This is the second book I’ve read by Tammy Cohen. I’m going to be straightforward here – there’s no doubt the first one “When She was Bad”(review of that here) was waaaay better.
I was shamefully seduced by the persuasive text on the back cover, as well as the promise of a satisfying twist on the front . Hannah, currently a patient at a womens’ psychiatric boarding clinic was admitted there because of something she had done in the past. Of course, the writer leaves out what exactly she has done till about halfway through the story. We’ll get back to that. So, the main plot lines follow alongside the death of two fellow patients Sofia and Charlie. Hannah suspects that there were murdered, and did not commit suicide as officially reported. No one seems to believe her as she is not exactly in the healthiest mental state herself; who’s going to believe a nutcase?
I felt this book was rather put-downable. I racked my brains trying to figure out what exactly made it so, and came up with several. One – there were too many characters with their own small tiny sub-plots that don’t contribute to the ending. After awhile, I just didn’t care too much for what happens to them and their small little problems. Two – the only exciting part was the last twenty pages out of 370. That’s about 5% of the book (yes i calculated that). Three (perhaps tied to point two a little) – there weren’t many nuggets of information being thrown at me, peppering my imagination. As a result, my impatient brain started taking on the burden akin to a lost and quickly getting weary traveler.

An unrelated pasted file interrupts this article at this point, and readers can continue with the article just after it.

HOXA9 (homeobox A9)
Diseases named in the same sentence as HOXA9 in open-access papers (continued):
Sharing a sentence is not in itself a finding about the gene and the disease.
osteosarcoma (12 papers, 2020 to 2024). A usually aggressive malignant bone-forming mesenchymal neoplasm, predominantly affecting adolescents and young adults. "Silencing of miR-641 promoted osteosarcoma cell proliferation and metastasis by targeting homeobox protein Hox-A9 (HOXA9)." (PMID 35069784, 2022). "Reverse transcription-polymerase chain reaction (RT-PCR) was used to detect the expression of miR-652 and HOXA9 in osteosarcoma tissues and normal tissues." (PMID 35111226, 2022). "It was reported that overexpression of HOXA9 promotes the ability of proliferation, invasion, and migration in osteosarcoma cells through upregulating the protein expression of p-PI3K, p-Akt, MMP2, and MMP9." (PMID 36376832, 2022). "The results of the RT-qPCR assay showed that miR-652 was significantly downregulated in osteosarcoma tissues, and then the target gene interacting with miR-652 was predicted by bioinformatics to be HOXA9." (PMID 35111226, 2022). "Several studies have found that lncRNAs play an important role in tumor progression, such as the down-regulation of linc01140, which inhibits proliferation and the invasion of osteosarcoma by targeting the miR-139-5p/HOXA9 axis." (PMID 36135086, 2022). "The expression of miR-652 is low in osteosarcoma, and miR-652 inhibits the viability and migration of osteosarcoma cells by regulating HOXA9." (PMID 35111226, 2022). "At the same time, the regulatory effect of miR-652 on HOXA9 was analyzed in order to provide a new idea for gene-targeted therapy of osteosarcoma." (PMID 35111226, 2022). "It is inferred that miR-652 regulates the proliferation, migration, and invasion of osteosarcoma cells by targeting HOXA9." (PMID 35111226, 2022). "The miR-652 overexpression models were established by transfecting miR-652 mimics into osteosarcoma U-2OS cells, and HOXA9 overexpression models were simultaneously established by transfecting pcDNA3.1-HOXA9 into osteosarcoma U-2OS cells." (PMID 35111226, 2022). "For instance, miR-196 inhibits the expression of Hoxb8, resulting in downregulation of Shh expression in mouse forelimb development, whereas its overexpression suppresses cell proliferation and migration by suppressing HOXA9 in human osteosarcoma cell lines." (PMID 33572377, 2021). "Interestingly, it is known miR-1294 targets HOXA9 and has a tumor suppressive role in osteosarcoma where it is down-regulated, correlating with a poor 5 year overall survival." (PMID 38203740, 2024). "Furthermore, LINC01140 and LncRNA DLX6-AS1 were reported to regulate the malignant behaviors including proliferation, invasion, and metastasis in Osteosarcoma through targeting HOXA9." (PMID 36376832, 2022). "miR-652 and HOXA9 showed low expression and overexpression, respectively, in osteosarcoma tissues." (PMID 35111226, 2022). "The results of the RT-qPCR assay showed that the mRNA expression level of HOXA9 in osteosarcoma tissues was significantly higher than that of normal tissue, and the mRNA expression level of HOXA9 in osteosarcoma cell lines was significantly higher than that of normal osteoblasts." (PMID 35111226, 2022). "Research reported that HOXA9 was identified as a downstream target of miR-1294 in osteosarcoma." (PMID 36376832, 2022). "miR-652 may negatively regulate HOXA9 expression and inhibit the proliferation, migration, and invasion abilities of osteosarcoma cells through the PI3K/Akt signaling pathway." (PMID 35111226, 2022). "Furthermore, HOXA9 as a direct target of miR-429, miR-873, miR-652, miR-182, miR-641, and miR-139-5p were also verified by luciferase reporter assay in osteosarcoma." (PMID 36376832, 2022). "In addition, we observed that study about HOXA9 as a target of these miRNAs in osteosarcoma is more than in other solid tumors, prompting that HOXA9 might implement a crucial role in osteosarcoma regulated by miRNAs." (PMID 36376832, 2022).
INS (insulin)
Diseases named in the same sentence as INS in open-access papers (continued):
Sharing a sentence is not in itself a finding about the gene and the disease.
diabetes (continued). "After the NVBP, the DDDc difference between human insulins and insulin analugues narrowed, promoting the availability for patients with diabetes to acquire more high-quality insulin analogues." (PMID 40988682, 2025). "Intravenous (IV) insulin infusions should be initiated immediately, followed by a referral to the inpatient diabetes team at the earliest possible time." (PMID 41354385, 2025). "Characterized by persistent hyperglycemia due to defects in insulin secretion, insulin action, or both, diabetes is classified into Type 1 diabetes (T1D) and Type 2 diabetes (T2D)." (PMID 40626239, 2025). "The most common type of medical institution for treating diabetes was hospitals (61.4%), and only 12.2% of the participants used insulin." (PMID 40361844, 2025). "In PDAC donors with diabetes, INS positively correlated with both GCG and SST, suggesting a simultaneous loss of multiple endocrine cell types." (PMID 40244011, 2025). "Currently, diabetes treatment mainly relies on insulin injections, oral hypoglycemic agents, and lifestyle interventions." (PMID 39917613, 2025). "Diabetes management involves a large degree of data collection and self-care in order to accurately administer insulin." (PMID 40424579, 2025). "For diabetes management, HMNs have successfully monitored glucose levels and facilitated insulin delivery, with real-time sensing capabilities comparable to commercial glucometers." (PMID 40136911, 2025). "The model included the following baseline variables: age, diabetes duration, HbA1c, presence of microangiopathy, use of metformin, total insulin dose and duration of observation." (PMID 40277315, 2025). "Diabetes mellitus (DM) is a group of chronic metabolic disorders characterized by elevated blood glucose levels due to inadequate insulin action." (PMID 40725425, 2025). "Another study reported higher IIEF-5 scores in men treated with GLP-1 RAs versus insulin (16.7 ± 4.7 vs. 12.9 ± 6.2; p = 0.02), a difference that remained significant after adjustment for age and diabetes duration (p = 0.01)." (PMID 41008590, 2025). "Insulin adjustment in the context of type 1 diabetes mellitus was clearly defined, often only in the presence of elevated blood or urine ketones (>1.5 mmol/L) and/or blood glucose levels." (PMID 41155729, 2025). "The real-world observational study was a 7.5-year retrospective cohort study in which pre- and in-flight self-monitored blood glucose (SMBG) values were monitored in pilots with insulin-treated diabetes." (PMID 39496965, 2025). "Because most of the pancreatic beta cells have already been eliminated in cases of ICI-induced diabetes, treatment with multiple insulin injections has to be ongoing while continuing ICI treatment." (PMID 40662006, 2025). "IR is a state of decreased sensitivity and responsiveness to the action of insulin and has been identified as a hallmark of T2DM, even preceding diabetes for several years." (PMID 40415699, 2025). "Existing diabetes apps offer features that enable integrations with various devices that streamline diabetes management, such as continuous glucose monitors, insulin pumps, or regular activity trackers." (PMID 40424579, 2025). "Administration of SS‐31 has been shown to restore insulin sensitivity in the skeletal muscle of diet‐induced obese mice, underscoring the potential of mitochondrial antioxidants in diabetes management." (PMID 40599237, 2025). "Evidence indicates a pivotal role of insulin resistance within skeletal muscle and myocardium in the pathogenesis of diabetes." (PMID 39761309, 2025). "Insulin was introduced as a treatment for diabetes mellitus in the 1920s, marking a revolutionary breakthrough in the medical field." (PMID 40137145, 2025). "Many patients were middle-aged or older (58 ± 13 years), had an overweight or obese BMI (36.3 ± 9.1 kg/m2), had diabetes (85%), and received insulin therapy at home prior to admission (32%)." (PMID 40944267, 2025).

The ending was indeed somewhat unexpected, and did include said twist. I felt that Tammy Cohen’s novels have an identifiable quality to them. A plethora of characters thrown at you in the beginning – most of them will be irrelevant in the end. Out of these, a few of them will be important, and at the end, one of the insignificant or least expected ones will serve as the plot twist. Oh wait, or is this applicable to basically ALL psychological thrillers? I’m not sure yet. I guess this just fell short of hooking me in.
P.S.: the ‘thing’ that Hannah had done that earned her place in the clinic – I thought that would contribute to the ending, or tie up with her own state of mind, or something. Well….